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Free access

Po Ching Chen, Steven A. Messina, Eduardo Castillo, James Baumgartner, Joo Hee Seo, Holly Skinner, Elakkat D. Gireesh and Ki Hyeong Lee

OBJECTIVE

Generalized-onset seizures are usually conceptualized as engaging bilaterally distributed networks with no clear focus. However, the authors previously reported a case series demonstrating that in some patients with generalized-onset seizures, focal seizure onset could be discovered after corpus callosotomy. The corpus callosum is considered to be a major pathway for seizure generalization in this group of patients. The authors hypothesized that, in patients with generalized-onset seizures, the structure of the corpus callosum could be different between patients who have lateralized seizures and those who have nonlateralized seizures after corpus callosotomy. The authors aimed to evaluate the structural difference through statistical analysis of diffusion tensor imaging (DTI) scalars between these two groups of patients.

METHODS

Thirty-two patients diagnosed with generalized-onset motor seizures and without an MRI lesion were included in this study. Among them, 16 patients developed lateralized epileptic activities after corpus callosotomy, and the remaining 16 patients continued to have nonlateralized seizures after corpus callosotomy. Presurgical DTI studies were acquired to quantify the structural integrity of the corpus callosum.

RESULTS

The DTI analysis showed significant reduction of fractional anisotropy (FA) and increase in radial diffusivity (RD) in the body of the corpus callosum in the lateralized group compared with the nonlateralized group.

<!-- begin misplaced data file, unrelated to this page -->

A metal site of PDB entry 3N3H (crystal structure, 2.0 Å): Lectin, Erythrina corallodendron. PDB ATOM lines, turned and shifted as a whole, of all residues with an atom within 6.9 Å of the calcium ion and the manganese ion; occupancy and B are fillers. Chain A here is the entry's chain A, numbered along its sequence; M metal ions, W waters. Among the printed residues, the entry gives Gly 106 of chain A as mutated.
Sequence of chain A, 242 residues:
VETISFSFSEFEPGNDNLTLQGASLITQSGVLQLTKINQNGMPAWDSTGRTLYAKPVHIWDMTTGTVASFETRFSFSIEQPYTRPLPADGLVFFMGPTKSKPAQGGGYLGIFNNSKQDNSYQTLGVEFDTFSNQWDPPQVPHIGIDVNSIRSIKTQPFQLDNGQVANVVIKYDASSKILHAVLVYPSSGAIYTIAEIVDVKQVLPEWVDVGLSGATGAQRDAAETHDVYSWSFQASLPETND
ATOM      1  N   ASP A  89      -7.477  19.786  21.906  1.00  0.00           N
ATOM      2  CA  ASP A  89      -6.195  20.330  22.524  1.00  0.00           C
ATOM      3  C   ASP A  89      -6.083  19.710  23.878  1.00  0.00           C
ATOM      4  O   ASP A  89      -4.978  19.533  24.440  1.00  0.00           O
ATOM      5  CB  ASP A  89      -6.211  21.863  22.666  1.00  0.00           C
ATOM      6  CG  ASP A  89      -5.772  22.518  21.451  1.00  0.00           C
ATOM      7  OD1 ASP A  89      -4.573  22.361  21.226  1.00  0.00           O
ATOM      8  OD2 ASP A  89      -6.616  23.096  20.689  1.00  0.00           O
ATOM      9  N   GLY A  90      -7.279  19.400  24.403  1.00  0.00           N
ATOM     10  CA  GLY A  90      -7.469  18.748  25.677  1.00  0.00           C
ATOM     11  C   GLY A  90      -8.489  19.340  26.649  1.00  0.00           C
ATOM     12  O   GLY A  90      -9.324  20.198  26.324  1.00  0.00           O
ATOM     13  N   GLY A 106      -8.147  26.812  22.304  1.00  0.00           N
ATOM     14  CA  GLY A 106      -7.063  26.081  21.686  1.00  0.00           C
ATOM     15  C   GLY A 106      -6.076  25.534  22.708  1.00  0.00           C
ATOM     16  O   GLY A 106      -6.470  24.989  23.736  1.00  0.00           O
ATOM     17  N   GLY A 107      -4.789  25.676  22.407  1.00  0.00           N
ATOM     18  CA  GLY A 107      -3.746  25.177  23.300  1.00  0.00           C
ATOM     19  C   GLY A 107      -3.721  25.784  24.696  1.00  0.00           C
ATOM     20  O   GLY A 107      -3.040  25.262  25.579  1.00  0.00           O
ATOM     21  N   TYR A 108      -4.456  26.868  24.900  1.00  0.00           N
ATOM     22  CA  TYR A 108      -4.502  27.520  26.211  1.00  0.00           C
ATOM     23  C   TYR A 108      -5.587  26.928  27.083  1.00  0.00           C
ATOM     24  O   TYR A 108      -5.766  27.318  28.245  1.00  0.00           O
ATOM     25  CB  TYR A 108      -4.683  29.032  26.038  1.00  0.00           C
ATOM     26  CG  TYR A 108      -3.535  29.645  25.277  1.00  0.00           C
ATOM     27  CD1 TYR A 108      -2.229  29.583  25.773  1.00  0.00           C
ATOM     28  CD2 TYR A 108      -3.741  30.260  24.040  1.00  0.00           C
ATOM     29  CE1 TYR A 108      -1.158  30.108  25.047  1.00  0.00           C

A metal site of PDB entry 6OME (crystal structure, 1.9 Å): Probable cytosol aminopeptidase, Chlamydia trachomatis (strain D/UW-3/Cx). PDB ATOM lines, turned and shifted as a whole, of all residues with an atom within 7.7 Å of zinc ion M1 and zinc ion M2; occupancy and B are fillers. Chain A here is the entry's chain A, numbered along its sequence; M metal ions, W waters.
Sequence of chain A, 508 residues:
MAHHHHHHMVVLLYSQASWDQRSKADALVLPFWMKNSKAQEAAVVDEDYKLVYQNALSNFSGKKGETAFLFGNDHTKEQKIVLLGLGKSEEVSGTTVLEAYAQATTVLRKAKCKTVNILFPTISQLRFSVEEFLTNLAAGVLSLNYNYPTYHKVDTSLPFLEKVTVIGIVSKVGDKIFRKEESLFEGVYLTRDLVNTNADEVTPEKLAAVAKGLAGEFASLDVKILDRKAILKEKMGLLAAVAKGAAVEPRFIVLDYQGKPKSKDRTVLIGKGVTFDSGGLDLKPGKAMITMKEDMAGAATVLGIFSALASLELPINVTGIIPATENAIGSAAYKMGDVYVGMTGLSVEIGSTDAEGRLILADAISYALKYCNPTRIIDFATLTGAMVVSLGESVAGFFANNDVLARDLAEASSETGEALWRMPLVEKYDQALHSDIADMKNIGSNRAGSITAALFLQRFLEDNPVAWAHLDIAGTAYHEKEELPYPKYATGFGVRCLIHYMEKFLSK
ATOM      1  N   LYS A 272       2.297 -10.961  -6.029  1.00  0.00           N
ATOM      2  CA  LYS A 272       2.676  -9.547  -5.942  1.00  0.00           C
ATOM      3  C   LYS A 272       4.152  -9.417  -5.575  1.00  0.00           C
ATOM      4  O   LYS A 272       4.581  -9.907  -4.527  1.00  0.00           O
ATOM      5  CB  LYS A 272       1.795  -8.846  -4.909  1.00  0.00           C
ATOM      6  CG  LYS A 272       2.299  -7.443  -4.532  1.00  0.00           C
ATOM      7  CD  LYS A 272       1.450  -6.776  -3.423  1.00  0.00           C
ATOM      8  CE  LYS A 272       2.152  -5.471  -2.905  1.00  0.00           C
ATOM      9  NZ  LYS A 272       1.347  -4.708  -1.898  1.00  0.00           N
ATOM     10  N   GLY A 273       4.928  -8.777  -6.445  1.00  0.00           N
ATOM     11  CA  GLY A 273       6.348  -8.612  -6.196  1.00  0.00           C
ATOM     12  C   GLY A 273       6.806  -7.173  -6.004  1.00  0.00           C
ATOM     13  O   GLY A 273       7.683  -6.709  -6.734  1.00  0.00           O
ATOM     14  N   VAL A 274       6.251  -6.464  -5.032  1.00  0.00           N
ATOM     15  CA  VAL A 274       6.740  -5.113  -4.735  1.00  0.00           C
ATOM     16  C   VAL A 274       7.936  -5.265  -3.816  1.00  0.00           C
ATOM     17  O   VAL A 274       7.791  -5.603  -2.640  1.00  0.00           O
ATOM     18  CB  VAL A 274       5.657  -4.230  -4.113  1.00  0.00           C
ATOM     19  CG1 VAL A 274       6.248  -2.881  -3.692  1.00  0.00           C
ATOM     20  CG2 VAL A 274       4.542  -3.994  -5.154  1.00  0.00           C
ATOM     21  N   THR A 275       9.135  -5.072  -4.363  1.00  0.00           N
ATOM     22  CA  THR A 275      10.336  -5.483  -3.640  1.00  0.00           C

CONCLUSIONS

The authors’ findings indicate the existence of different configurations of bilateral epileptic networks in generalized epilepsy. Generalized seizures with focal onset relying on rapid spread through the corpus callosum might cause more structural damage related to demyelination in the corpus callosum, showing reduced FA and increased RD. This study suggests that presurgical DTI analysis of the corpus callosum might predict the seizure lateralization after corpus callosotomy.

Open access

Evan Joyce, Michael Karsy, Serge Makarenko, Gretchen M. Oakley and William T. Couldwell

Anterior skull base approaches have included endoscopic or open microsurgical approaches for intracranial pathologies. However, discussion of a combined hybrid, cranioendoscopic approach, leveraging the benefits of both techniques, has been limited. Here we describe a case of a combined endoscopic, endonasal, and open microsurgical frontotemporal approach for resection of a complex anterior skull base lesion. A 62-year-old man with a large meningioma extending intradurally through the cribiform plate and sphenoethmoidal sinuses underwent a cranioendoscopic resection. Surgical techniques, including repair of the anterior skull base defect as well as complication avoidance and the coordination of multiple surgeons, are discussed.

The video can be found here: https://youtu.be/Ti9tUUdWgJc.

Free access

Sauson Soldozy, Pedro Norat, Kaan Yağmurlu, Jennifer D. Sokolowski, Khadijeh A. Sharifi, Petr Tvrdik, Min S. Park and M. Yashar S. Kalani